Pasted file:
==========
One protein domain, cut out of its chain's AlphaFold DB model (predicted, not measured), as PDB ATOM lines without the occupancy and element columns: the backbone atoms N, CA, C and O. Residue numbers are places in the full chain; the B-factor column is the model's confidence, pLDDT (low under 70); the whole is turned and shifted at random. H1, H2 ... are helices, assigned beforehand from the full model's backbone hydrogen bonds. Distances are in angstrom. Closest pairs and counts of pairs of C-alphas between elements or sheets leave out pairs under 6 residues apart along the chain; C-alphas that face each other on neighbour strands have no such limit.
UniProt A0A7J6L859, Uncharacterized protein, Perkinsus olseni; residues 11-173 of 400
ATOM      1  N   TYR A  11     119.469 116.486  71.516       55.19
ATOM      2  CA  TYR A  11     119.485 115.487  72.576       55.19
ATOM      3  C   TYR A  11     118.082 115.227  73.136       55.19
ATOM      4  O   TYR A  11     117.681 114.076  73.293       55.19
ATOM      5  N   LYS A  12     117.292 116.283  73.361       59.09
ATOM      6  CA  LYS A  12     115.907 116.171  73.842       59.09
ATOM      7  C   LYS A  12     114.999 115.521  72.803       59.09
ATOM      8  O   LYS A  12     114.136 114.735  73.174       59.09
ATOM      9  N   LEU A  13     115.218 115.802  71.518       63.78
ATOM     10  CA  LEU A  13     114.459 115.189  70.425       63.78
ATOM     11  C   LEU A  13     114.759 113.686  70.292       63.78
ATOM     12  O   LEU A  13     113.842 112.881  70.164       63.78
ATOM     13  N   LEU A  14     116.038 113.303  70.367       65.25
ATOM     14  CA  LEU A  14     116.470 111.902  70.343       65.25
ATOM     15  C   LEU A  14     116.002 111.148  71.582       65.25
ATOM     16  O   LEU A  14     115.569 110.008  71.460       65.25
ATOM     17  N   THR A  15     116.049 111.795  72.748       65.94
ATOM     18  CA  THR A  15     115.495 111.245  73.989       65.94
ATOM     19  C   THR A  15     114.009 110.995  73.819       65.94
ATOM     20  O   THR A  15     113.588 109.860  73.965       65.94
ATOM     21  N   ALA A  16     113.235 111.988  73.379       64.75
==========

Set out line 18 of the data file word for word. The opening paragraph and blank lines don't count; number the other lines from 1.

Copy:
ATOM     17  N   THR A  15     116.049 111.795  72.748       65.94